Waggner watch

Watching Tennessee's defense in practice, one Vol doesn't see a bunch of experience. But he sees a bunch of something he thinks will be a great equalizer this fall.

"We have a lot of speed - with the secondary, with the D-line and with the linebackers," sophomore safety Prentiss Waggner said this week. "We've got a lot of energy out there. We probably don't know what we're doing all the time yet - there's still a lot of questions - but we're running to that ball and hitting."

Running and hitting can overcome a lot of shortcomings. Whether that can overcome the UT defense's glaring lack of experience remains to be seen. Waggner, a 6-2, 181-pound sophomore, thinks it can. He believes the glut of open positions has the Vols motivated to give their all this spring.

"Everybody's wide open this spring," he said. "Ain't nobody getting tight. We're just in the film room and getting out on the field. We're up for the part this spring."

Things are especially "wide open" in the secondary, since juniors Eric Berry and Dennis Rogan elected to declare for the NFL Draft and skip their senior seasons of eligibility.

"It's opened up a lot of things this spring," Waggner conceded. "It's going to be tough (to win a job) because there's a lot of competition back there in the secondary. All of us are friends, so there's a lot of competition and we're all out there to get work."

Now that Berry and Rogan are gone, what once projected to be one of the SEC's better secondaries now appears a bit suspect.

"Right now people are probably thinking there's going to be a drop-off in the secondary," Waggner said, "but we got a lot of talent back there and we're just waiting to show it."

After learning from secondary coach Larry Slade while redshirting in 2008, Waggner played sparingly last fall under Willie Mack Garza, finishing with 4 tackles and 2 assists. Now he's toiling under his third DB coach in three years, Terry Joseph.

"We love him, man," Waggner said. "He has a ton of energy. He knows what he's talking about. He tells us why we should be in this place or why we shouldn't do this. He's a players' coach."

Waggner is battling fellow sophomore Darren Myles for the safety spot opposite returning starter Janzen Jackson this spring. Waggner believes he has the edge as a pass defender but concedes that Myles has the advantage as a run stuffer.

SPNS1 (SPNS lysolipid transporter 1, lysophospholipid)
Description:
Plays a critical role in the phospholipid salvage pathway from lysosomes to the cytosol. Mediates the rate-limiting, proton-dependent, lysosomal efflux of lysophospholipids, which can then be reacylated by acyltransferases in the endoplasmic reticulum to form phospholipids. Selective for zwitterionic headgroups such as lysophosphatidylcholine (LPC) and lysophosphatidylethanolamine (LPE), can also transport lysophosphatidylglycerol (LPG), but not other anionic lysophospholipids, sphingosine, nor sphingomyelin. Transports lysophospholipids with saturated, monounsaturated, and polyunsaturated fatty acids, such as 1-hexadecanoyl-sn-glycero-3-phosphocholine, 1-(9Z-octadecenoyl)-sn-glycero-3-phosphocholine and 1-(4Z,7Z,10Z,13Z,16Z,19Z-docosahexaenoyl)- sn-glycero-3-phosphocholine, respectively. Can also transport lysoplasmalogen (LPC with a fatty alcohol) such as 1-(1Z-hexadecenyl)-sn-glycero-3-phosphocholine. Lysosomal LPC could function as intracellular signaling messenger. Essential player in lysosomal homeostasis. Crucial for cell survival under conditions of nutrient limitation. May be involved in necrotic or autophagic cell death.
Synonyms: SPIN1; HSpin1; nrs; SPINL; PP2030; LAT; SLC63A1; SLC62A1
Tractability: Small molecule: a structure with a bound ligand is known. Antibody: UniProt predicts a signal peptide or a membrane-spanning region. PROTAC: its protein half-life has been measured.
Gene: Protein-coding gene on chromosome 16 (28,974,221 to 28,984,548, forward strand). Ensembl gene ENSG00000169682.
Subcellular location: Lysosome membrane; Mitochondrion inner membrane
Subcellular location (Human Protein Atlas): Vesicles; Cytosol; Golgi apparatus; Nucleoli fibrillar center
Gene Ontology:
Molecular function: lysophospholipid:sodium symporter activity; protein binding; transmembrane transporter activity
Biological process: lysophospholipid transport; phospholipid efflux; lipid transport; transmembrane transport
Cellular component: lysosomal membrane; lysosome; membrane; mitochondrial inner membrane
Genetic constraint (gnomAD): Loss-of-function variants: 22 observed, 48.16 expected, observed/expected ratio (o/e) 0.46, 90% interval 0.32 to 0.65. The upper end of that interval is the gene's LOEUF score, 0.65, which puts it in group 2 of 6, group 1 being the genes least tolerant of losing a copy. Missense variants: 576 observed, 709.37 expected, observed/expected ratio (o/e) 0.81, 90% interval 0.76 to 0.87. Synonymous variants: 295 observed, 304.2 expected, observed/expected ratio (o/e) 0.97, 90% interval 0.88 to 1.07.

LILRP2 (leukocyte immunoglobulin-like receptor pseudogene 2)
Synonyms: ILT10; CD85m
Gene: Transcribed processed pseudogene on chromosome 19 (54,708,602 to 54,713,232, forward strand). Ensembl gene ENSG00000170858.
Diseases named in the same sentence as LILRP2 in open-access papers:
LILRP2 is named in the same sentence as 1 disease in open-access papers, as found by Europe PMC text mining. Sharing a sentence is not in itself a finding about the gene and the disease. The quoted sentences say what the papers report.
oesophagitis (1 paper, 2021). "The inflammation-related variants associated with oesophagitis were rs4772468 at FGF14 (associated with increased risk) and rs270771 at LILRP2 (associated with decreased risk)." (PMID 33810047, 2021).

"I would say I can cover a lot more field and I've got better coverage ability than Darren," he said. "He's got coverage ability, too, and he can hit. He can lay that blow. Basically, he's a bigger guy (6-1, 190) and he's a lot more physical than I am right now."

Oddly enough, both safeties are Louisiana natives. Myles was born in New Orleans before growing up in Atlanta. Waggner was born and reared in Clinton, La.

"It's something in the water down there," Waggner quipped.

New head coach Derek Dooley believes the battle between Myles and Waggner is going to be an interesting one.

"Prentiss is an athletic guy," the coach said. "Both of them bring very different skill sets. I think we'll play it out. The thing about defensive back is, you play so much nickel - and even dime - that you need five or six really good players back there."

That's especially true now that Justin Wilcox is coordinating the Big Orange defense. He often utilized a 4-2-5 alignment during his stint at Boise State, and is expected to do the same at Tennessee.

"You've got to have a lot of cover guys," Dooley explained, "then they've got to be able to tackle in space, especially in the nickel and dime positions, where you're really a linebacker. Those body types that can do that are hard to find."

Ever the optimist, Waggner believes the Vol secondary has everything - including the right body types - needed to be plenty successful.

"I'm ready for a big spring - not just for me but all of the DBs," he said. "We're looking for a big spring, a big fall camp and hopefully it'll roll over into the season and we'll make big plays."

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